ECRHs currently account for 34 percent of homes on the East Coast with the average home heating bill as much as $2,298 a year. Data shows that currently less than one percent of homes in the United States use GHP while it is confirmed that it reduces home heating costs between 40 and 70 percent. Lack of GHP knowledge and awareness of associated government benefits is an identifiable reason for low residential usage of GHP in the United States. This research targets the large population of homeowners who are unaware of efficient and viable options such as GHP, and are in need of this knowledge the most in order to better their lives.This research document examines the home heating and cooling costs of historic row houses on the eastern coast of the United States and the best option for preservation and adding value added to these homes. The goal of the research is to identify the most energy efficient solution for East Coast Row House (ECRH) homeowners who are unable to afford the high cost of oil and gas space heating and cooling systems that are typically found in historic homes in need of preservation renovations. Professional literature, field knowledge from empirical case studies, and government produced data highlight the necessity for a utility retrofit to reduce energy wastefulness, and the high financial burden on homeowners.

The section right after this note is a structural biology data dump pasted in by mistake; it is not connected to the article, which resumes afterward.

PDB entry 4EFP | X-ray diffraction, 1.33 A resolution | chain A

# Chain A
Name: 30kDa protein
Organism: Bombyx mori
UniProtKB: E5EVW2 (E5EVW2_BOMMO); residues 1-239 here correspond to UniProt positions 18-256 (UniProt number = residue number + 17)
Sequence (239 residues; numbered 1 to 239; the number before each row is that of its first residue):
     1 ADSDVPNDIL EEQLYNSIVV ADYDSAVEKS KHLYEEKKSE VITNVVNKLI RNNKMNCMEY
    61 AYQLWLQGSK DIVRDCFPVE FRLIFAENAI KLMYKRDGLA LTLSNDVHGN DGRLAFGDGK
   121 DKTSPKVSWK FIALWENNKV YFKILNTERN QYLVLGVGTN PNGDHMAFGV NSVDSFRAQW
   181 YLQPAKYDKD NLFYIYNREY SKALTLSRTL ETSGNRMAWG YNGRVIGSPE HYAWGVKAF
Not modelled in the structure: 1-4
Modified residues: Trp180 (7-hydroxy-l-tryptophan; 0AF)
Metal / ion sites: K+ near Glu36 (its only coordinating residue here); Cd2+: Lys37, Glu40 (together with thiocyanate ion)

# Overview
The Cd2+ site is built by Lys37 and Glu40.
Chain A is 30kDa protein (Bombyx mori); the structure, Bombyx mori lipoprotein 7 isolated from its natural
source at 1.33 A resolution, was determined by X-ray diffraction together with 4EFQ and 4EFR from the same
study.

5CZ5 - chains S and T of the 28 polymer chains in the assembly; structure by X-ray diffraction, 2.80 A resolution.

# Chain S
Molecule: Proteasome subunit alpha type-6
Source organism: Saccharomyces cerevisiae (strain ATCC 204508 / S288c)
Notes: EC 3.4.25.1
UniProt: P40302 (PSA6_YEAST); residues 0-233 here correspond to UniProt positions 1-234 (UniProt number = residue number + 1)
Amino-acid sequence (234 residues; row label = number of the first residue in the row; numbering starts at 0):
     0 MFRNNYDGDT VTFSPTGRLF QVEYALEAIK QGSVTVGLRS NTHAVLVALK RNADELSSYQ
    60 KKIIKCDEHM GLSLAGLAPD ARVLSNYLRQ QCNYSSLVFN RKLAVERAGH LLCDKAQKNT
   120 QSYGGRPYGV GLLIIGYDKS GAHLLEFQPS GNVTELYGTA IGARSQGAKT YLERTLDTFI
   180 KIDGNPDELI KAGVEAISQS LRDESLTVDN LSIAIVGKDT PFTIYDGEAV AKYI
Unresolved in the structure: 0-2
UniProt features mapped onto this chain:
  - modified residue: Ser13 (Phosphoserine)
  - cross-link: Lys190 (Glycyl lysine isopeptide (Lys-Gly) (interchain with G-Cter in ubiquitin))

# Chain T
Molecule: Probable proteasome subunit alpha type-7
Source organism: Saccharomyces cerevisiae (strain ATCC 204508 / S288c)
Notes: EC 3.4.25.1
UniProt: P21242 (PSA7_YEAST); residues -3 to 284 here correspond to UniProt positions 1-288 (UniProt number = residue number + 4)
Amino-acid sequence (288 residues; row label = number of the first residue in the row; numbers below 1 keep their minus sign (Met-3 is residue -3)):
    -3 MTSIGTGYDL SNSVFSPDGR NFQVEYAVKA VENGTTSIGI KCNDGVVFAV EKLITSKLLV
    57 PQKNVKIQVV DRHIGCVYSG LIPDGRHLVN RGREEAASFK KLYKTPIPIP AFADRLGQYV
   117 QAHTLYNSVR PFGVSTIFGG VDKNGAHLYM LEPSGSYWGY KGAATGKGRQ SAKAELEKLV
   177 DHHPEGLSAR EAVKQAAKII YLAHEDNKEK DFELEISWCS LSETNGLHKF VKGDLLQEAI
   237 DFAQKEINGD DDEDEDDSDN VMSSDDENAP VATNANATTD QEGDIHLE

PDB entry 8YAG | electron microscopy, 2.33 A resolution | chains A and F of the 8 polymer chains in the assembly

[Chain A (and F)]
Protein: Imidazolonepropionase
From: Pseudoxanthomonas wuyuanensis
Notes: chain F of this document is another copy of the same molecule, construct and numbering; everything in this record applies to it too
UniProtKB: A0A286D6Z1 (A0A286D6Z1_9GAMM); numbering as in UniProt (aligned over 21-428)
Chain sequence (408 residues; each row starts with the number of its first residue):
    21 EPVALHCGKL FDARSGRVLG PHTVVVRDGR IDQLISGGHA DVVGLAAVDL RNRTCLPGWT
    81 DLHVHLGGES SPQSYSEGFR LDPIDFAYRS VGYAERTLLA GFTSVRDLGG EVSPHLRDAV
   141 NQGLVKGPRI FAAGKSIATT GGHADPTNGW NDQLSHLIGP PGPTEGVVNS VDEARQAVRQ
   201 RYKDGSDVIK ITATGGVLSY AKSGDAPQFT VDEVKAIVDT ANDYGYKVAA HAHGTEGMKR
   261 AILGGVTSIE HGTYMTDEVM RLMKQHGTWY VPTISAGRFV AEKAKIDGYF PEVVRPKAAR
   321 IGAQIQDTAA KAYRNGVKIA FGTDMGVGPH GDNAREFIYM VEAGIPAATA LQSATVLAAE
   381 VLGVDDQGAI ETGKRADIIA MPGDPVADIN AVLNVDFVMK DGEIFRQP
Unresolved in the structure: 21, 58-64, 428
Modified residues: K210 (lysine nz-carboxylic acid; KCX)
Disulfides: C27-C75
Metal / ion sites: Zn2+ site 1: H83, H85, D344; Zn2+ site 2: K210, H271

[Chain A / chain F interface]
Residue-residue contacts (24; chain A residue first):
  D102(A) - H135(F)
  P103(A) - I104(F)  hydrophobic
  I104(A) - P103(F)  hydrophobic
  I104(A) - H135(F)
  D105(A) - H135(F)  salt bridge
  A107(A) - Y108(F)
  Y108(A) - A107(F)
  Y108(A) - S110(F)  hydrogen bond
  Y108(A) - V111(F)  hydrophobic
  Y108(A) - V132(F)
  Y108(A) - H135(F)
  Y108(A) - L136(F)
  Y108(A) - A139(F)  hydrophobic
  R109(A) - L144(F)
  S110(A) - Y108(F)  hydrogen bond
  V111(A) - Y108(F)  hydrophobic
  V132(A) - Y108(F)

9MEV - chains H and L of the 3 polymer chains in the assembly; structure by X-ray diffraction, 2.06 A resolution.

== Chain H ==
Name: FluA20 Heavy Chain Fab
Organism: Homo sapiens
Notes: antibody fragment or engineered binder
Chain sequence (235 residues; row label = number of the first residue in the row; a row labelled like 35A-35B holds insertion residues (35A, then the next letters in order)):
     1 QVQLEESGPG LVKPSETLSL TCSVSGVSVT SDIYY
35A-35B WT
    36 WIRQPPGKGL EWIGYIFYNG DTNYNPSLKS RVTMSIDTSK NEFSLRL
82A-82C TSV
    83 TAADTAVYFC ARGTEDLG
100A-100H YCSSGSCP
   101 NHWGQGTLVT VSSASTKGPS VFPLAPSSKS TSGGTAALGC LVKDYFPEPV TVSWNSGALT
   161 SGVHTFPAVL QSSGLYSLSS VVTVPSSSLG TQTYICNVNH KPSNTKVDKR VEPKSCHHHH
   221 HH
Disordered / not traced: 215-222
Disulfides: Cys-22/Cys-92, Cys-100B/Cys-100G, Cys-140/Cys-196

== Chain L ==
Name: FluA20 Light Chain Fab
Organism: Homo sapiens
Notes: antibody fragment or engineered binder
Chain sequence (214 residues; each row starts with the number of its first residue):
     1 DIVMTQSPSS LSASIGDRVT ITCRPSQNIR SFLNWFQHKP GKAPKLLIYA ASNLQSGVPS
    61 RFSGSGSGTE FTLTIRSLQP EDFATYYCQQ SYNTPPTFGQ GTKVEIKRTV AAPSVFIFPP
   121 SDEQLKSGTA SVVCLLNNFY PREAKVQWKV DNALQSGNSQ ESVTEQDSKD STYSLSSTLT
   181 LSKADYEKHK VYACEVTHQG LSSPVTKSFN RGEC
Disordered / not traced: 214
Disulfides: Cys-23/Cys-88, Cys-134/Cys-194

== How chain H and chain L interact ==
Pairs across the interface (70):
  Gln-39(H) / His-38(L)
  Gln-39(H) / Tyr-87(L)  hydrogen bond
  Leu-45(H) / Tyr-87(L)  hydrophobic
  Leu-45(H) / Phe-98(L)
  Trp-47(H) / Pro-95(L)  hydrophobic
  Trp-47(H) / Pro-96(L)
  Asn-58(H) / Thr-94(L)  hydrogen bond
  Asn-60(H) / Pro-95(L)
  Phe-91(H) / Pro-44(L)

The historical context of ECRHs and the methodology for undergoing a retrofit lay the foundation for this research investigation. Comparative analysis on home heating systems, with focus on costs, efficiency, and returns, provides justifiable reasoning for the goal solution. This research concludes that the best feasible option for ECRH homeowners is to incorporate a Geothermal Heat Pump (GHP) system and improve the thermal envelope via insulation. The evidence in this research supports the proposal that a GHP retrofit can drastically reduce utility costs by 40 percent, increase market value, preserve historic qualities and longevity of the house, and provide investment return within ten years of installation.